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Reviewed by J. Aislynn d Merricksson for Readers' Favorite
Cameron Hendricks’ Which Way is Up is a collection of poems focusing on the balance between the darker things in life with the lighter ones. I love the quote at the beginning of the first section that reminds us that you need darkness and sadness in order for 'happy’ to have a meaning. How do you even know what happy is, if you’ve never felt sadness?
Many of the poems are of a rhyming nature, which isn't my first preference to read or to write, but it really works here. To craft rhyming poems takes a fair amount of skill, especially with darker subject matter. Crafted poorly, no matter how serious your topic, they become funny at best, trite at worst.
Favourites include: 'All the Same’, which discusses scars, both mental and physical, and how we all have them. We may all have different scars, but we all, each and every one, do have them, which is a sameness we can use to bond. We all go through struggles. That is an assurance of humanity we can always bank on, even if we do not know the specifics.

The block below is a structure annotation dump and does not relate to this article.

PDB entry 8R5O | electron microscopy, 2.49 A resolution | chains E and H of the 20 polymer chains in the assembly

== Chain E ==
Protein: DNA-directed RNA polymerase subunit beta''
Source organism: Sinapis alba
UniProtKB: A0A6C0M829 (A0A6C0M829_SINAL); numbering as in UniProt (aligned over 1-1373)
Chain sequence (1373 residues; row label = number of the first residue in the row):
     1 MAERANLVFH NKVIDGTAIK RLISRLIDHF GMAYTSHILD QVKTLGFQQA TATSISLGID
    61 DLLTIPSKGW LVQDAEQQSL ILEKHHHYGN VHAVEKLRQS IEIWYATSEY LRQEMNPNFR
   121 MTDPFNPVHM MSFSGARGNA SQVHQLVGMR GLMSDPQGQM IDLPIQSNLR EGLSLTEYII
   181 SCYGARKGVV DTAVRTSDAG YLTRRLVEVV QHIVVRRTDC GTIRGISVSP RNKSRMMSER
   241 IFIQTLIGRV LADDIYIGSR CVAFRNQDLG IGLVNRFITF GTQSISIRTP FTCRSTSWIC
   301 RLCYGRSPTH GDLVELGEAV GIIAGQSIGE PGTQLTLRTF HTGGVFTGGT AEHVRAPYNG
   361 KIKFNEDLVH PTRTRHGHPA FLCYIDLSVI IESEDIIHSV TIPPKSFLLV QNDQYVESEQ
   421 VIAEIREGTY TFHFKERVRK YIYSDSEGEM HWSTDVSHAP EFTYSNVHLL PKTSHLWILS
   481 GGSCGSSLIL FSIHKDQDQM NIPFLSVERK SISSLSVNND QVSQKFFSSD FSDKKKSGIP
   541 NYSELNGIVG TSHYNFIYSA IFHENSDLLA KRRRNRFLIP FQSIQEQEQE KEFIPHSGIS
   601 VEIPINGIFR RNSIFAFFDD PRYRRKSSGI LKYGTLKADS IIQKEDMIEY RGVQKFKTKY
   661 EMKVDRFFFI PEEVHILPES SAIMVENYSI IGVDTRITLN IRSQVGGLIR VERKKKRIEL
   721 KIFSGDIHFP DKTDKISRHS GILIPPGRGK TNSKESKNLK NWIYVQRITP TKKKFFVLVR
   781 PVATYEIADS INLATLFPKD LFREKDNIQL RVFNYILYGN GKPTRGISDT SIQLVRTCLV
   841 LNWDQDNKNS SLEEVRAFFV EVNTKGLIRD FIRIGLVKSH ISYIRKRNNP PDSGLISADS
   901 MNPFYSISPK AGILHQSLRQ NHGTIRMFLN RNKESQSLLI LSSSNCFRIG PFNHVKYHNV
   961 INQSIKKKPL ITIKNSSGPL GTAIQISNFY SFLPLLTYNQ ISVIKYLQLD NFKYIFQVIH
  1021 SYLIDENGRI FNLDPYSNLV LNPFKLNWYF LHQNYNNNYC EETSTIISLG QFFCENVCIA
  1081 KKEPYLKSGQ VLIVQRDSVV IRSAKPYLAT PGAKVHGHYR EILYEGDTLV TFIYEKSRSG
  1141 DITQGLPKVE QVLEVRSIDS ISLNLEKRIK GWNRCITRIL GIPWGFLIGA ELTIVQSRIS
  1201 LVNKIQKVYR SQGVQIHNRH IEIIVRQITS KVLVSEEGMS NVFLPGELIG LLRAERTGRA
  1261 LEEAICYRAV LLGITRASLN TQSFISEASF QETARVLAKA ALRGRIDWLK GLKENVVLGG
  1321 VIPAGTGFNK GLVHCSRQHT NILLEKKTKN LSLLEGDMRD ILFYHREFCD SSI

‘Letters to Home’ was such a sad poem, to be so short. It made me think of my grandfather, who went through two wars (WW II and Korean), and the letters he must have sent back home to my grandmother. Thankfully he returned home. Not everyone is so lucky.
‘The Night' really touched me. It mirrored a poem I myself wrote, about how a desire for vengeance shifted to forgiveness, in the wake of my cousin's murder. Sadly, such an attitude shift only solidified my place as a black sheep of the family. A family of supposed Christians and it’s the pagan among them the only one to embrace this attitude and withdraw my support for the death penalty the DA was seeking. This young man lost his own life that fateful night anyway. The sentence ended up being life in prison, but why utterly destroy his family too?
‘Pieces of Me’ is a beautiful reflection of how I've been feeling lately, with the betrayal of certain people in my life.
Overall, I really enjoyed this poetry collection, even the 'love' poems. Another editing run-through would be a good idea, but the grammar/spelling errors are easy to gloss over when reading, and didn't detract from my enjoyment.